When asked what my new year’s resolution is, the word is “repurpose”. Repurpose items already obtained. Rejuvenate, repair, renovate, recycle, all to mean the same as repurpose. Utilize an item for a purpose or meaning once again. To go with this year’s theme of “repurpose”, this weekend I had purposed to wash all the stuffed animals and characters that have residence in our home. We have quite the collection of teddies, rabbits, chicks, dolls, doggies, and even a Tazmanian devil from my children and grandchildren. These toys provded hours of entertainment and occupied a hammock hung in the back bedroom or sit on the bay window seat. One basket situated in the living room was bed to some favorites, ready at a moment’s notice to be gathered into the arms of a visiting child. Since my daughter moved in, more space is needed in the back bedroom. We placed these critters in plastic bags until after the holiday madness simmered down. To the local laudromat we went with 3 large plastic bags, filled 2 front loading machines. Dean and I watched as the soapy faces plastered against the door windows, as if they muttered “help!” from their foaming mouths. After the wash cycle we dried the freshly washed critters for just a few minutes in a gigantic-sized dryer. We brought home the damp stuffed animals, lined them on the trundle bed to air dry. Dean captured this photo of their greeting smiles. A bath always makes you feel better! Later we turned the critters on their heads, with their backsides up to air dry. We waited for our Labrador, Midnight to land himself atop the stuffed critters as the trundle bed is one of his favorite spots to nap. But the stuffed critters remained undisturbed. Critter Corral
Toy DonationMaybe there were too many of the critters, slightly overwhelming? We think so. Two of these toys date back to 32 years ago, my oldest daughter’s 1st Christmas teddy and 1st birthday Hush Puppy. The Care Bear with a band-aid on his leg was given to my oldest when she recovered from appendicitis at age 5. Another doggy belonged to my other daughter, and a teddy with a blue beret belonged to my artsy son. Others are a handmade rabbit and doll from a special grandmother. So the other purpose for the communal bath and animal reunion was to donate the less familar clean, germ-free critters to Goodwill. Some other children to love on their cuteness, softness. Tote to a tea party, wagon ride, or bedtime. We filled 2 bags to repurpose. And the other special animals and dolls sit in the living room inside the white wicker basket with a pink-gingham cloth lining. These await another child’s love, maybe more grandbabies?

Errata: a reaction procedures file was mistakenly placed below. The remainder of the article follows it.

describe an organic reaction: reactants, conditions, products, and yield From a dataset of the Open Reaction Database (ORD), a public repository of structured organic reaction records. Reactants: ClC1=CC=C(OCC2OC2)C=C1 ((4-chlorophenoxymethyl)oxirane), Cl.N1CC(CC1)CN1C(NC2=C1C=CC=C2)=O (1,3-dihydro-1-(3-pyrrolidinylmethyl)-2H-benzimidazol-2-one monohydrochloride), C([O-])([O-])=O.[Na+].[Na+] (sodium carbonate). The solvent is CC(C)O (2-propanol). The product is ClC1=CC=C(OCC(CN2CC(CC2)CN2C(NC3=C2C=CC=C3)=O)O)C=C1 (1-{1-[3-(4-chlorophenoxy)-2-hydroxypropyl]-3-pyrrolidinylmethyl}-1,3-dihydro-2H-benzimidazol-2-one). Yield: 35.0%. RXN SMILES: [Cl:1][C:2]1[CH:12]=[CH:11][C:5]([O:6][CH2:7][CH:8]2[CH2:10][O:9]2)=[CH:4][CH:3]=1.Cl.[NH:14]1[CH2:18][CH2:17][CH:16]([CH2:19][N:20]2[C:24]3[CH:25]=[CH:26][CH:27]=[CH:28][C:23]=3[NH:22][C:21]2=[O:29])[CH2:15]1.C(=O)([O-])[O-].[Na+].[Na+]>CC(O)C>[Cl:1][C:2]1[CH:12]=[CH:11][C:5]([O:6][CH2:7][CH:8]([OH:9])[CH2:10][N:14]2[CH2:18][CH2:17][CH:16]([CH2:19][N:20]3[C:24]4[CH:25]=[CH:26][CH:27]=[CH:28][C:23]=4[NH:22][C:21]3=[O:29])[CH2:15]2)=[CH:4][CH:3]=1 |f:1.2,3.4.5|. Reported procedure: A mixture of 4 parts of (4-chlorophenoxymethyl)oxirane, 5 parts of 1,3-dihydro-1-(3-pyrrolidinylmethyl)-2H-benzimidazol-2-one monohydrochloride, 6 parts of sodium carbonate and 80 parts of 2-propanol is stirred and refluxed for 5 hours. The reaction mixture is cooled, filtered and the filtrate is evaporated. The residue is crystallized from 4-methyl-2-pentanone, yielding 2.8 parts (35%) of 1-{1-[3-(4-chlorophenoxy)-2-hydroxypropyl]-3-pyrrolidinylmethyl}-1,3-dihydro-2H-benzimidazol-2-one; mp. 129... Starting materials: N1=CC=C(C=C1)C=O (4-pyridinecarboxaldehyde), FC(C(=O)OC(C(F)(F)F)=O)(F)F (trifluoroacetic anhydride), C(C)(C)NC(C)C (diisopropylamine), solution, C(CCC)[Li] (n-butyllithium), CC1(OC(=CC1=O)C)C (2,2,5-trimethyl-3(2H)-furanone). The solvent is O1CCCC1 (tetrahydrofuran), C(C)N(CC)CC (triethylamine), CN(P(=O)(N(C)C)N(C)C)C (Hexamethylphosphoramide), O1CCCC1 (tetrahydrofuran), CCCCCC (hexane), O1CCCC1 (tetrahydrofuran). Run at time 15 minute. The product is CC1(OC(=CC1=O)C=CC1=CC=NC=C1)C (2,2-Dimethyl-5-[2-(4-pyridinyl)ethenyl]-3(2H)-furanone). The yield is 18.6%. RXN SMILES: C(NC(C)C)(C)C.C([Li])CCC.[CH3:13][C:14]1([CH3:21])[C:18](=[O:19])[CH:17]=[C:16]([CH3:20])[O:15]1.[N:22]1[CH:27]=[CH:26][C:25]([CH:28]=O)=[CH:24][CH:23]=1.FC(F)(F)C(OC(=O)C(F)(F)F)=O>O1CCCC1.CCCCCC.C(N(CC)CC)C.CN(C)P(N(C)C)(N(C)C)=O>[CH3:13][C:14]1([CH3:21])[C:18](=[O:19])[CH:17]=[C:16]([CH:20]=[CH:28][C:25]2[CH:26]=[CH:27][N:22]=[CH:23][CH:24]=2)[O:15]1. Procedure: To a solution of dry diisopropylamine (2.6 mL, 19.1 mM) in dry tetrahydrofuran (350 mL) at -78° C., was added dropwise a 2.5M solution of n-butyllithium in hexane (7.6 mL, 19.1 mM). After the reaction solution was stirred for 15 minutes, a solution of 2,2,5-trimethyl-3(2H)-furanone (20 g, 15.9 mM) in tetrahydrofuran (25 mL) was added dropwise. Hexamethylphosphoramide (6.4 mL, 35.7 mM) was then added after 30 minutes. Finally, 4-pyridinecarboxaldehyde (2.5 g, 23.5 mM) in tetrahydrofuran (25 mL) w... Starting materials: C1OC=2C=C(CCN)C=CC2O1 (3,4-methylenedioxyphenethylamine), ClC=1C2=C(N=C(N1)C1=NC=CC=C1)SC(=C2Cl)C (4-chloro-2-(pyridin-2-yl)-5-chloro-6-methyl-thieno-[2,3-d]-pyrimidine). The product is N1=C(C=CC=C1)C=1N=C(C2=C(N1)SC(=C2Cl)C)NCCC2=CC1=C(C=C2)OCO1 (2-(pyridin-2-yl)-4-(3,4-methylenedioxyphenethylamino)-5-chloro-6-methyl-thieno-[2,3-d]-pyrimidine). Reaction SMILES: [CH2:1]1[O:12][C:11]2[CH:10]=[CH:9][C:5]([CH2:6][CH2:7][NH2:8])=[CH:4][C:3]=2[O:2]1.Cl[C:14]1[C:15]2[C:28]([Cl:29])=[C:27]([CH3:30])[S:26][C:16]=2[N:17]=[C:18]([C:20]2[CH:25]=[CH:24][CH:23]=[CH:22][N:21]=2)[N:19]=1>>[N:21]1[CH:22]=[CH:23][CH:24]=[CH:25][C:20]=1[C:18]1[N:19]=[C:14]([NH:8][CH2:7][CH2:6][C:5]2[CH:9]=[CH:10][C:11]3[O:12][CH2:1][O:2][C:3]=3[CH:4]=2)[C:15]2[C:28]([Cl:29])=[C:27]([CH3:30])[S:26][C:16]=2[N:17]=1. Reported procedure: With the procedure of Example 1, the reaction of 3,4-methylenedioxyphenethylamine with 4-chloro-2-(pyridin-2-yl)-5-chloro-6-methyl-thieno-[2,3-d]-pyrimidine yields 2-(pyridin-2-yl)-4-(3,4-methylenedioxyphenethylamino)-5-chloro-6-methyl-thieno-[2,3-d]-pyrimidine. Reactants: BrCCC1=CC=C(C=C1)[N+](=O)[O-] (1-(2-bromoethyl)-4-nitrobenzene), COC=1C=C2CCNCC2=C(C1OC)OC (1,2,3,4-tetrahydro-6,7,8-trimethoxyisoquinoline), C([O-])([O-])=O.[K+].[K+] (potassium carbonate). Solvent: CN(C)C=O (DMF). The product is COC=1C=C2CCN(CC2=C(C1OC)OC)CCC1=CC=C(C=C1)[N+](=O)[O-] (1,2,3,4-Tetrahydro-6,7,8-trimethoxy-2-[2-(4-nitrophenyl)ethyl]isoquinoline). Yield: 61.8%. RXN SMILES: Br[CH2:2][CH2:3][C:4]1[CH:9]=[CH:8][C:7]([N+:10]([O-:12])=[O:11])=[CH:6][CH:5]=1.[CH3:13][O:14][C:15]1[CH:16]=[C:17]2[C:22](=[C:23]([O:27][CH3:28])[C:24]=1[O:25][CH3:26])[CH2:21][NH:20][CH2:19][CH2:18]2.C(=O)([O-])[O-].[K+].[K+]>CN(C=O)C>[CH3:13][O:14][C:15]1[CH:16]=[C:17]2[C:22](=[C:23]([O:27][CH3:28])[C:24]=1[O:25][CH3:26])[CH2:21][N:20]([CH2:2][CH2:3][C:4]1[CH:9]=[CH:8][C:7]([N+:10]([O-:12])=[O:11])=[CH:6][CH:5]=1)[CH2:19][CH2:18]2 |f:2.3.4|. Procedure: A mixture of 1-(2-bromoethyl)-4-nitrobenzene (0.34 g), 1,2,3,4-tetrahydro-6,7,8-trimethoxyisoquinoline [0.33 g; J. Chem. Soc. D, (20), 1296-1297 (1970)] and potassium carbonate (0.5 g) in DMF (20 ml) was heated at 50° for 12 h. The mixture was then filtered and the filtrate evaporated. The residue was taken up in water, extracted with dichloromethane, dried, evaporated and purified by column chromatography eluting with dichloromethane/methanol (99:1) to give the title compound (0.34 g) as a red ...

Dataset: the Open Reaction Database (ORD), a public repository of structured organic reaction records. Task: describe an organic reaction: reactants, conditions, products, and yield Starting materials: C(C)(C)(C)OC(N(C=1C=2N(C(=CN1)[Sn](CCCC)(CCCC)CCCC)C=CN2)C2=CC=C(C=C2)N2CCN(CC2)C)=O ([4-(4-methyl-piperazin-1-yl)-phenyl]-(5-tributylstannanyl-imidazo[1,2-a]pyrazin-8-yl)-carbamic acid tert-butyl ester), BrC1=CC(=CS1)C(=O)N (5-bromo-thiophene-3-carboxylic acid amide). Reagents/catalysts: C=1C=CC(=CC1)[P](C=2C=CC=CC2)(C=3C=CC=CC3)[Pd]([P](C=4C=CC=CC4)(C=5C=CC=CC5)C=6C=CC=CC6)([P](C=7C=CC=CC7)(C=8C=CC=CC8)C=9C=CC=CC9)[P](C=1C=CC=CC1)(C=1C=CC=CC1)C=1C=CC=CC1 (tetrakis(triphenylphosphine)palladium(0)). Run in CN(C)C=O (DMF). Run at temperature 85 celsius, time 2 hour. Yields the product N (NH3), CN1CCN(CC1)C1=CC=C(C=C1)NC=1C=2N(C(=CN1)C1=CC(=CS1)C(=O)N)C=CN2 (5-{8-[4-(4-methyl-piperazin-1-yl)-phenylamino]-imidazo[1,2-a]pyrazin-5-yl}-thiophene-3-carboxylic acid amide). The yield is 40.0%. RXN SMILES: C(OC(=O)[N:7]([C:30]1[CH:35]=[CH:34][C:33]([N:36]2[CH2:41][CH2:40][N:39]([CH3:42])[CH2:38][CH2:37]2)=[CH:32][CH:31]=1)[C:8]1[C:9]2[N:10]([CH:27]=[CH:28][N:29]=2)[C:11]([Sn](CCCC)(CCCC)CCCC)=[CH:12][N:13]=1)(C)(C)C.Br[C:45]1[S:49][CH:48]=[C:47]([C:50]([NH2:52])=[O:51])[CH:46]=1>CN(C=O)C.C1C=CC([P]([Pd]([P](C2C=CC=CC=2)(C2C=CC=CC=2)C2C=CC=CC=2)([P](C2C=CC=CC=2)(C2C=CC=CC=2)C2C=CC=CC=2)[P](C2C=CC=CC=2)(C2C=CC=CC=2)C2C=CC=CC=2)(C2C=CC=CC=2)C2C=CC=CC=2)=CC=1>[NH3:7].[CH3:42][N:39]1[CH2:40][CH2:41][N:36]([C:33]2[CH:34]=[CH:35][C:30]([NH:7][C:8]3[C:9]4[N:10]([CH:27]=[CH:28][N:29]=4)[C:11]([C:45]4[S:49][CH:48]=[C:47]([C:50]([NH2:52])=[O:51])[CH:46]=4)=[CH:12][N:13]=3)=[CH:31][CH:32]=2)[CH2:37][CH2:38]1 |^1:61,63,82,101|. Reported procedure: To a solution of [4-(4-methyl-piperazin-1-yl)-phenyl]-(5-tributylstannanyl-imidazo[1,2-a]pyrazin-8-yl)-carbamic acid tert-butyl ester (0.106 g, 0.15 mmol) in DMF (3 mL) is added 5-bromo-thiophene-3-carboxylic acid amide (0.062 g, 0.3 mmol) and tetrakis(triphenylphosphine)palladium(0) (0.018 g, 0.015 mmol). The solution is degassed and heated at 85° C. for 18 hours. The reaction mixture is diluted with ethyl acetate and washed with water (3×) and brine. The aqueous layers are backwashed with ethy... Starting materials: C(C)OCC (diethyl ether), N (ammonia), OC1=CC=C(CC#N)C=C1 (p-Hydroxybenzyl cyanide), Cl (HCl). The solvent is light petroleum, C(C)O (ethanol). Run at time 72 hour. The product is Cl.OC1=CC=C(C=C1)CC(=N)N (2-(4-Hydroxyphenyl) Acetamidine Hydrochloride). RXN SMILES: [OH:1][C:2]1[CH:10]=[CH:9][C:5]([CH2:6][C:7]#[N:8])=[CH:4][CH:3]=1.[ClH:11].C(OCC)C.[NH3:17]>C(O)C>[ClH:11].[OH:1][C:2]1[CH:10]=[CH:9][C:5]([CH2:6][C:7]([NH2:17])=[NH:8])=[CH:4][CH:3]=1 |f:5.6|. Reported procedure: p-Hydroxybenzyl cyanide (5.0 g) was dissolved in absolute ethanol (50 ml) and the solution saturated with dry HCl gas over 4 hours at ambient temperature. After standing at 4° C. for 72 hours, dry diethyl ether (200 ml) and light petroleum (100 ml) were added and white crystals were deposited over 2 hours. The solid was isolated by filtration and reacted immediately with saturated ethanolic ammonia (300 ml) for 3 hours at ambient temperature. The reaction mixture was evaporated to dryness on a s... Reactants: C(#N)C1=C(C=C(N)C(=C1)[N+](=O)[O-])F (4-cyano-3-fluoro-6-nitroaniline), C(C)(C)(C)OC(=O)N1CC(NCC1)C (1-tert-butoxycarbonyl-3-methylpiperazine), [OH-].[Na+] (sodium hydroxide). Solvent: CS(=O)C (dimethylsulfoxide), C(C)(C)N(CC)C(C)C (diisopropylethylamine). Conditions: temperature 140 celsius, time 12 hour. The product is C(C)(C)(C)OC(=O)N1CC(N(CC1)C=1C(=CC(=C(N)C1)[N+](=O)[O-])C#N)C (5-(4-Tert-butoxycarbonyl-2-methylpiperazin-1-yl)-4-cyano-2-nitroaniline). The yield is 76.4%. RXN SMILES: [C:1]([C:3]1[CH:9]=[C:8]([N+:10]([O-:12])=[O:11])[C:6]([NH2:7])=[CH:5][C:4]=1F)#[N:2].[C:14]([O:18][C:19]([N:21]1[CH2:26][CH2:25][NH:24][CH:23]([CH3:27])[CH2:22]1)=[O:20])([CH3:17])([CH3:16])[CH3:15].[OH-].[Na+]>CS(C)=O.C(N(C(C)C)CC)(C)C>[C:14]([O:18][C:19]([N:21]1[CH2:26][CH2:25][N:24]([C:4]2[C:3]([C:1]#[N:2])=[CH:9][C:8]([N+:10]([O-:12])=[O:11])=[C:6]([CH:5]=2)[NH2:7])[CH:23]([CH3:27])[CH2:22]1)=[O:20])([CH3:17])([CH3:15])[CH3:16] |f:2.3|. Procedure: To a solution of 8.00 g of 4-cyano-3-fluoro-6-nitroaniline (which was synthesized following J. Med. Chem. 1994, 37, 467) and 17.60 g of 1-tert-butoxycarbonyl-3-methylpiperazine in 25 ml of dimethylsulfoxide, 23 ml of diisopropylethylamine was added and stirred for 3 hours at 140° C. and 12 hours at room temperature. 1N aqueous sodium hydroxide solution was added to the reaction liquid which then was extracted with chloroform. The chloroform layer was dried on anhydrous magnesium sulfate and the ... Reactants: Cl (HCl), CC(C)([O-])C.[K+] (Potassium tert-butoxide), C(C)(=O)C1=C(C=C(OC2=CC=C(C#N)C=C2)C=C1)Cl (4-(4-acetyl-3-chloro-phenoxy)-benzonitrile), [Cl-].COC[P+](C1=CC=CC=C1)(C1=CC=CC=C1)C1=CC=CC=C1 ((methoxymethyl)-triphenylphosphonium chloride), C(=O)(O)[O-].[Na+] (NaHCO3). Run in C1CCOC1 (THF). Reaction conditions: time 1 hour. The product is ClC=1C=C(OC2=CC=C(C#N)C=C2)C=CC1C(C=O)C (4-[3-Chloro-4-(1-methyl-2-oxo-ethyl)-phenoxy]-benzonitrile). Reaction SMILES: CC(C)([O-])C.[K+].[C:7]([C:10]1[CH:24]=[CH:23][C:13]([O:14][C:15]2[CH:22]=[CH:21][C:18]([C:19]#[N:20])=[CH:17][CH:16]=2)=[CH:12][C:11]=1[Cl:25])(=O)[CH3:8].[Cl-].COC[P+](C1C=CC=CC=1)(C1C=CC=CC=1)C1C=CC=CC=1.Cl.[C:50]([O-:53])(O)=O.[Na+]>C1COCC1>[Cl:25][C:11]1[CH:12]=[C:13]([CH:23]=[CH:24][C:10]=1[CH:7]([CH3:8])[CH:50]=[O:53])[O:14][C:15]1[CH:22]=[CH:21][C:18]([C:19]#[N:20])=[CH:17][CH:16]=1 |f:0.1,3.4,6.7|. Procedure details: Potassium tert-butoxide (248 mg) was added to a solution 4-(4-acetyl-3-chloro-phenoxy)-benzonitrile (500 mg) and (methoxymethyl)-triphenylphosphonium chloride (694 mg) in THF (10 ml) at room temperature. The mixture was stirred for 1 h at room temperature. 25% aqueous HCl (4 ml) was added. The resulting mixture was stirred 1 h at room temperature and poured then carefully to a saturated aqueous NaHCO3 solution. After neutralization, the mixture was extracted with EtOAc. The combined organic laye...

A Dizzy Daze or Simply Sacred Season

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My best Christmas was the year my son, Ben was born. He came to this earth the Saturday after Thanksgiving 22 years ago. Ben was my “oops baby”. Not planned for, but dearly wanted and loved. My son acquired pneumonia immediately after birth from a strep B virus I carried, which I did not know I had. A scary time, but Ben quickly recovered with hospital care his first 10 days. Within a few days I had my energy and strength back, made daily visits to see my son sometimes twice a day to cuddle and nurse.
I knew I would not have the energy or time to enter into the stores those first 3 or 4 weeks after my son’s birth. So I planned ahead, and had all the Christmas shopping completed before Thanksgiving. In those 28 days after Ben’s birth leading to Christmas I adjusted my sleep to his feeding and napping schedule. It had been 9 years before that when my middle child was a baby. I worked from home as the bookkeeper for our church, and was graciously given the month off from those responsibilities. Instead, I meandered into the advent season, wrapped gifts between naps and feedings. The silver pine was decorated one evening after my daughters’ homework was completed. Cookie baking with my mother during the Saturday just before Christmas was done with ease. I meditated on scripture and sang “O Holy Night” with feeling. Joy. Celebrated the miracle of my baby. It was a simply sacred season.
Since that year of 1992, I have yet to have all my holiday shopping completed by Thanksgiving. For many years, I am well into Christmas Eve almost into the wee hours of Christmas Day wrapping gifts to put under the tree. A dizzy daze the Christmas season can be. And how did it get that way? Too many parties, gifts, food, family, and expectations. Advent is lost, sometimes found again in those wee hours of Christmas Day before the pitter-patter of children’s feet as they hit the floor running to see what presents have been placed under the glowing tree.
“Advent” means “coming”. Jesus, the King and our Messiah is coming. I pray you and I have a simply sacred season this holiday. Less shopping, baking, eating, and doing. Just be in His Presence. Come, Jesus. God’s gift.

A Showcase Bromeliad